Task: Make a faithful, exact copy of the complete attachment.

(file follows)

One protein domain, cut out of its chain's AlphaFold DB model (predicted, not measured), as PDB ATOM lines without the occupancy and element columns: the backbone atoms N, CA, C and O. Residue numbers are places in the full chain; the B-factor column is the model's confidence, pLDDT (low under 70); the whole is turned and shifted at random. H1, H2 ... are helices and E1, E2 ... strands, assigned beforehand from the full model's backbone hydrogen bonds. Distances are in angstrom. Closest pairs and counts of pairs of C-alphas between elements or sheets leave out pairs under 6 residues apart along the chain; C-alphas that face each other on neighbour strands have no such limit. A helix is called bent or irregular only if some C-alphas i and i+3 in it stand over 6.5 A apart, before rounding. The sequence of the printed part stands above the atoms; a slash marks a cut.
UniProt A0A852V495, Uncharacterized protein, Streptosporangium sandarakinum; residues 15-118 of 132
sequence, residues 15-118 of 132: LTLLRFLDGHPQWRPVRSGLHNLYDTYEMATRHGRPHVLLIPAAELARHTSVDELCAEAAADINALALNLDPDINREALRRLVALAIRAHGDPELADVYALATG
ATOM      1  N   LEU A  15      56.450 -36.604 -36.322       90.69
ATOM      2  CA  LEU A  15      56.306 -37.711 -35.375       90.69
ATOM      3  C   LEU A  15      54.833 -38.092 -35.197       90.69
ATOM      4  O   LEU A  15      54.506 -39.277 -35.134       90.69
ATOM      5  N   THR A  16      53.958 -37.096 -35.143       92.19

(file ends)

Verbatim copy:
One protein domain, cut out of its chain's AlphaFold DB model (predicted, not measured), as PDB ATOM lines without the occupancy and element columns: the backbone atoms N, CA, C and O. Residue numbers are places in the full chain; the B-factor column is the model's confidence, pLDDT (low under 70); the whole is turned and shifted at random. H1, H2 ... are helices and E1, E2 ... strands, assigned beforehand from the full model's backbone hydrogen bonds. Distances are in angstrom. Closest pairs and counts of pairs of C-alphas between elements or sheets leave out pairs under 6 residues apart along the chain; C-alphas that face each other on neighbour strands have no such limit. A helix is called bent or irregular only if some C-alphas i and i+3 in it stand over 6.5 A apart, before rounding. The sequence of the printed part stands above the atoms; a slash marks a cut.
UniProt A0A852V495, Uncharacterized protein, Streptosporangium sandarakinum; residues 15-118 of 132
sequence, residues 15-118 of 132: LTLLRFLDGHPQWRPVRSGLHNLYDTYEMATRHGRPHVLLIPAAELARHTSVDELCAEAAADINALALNLDPDINREALRRLVALAIRAHGDPELADVYALATG
ATOM      1  N   LEU A  15      56.450 -36.604 -36.322       90.69
ATOM      2  CA  LEU A  15      56.306 -37.711 -35.375       90.69
ATOM      3  C   LEU A  15      54.833 -38.092 -35.197       90.69
ATOM      4  O   LEU A  15      54.506 -39.277 -35.134       90.69
ATOM      5  N   THR A  16      53.958 -37.096 -35.143       92.19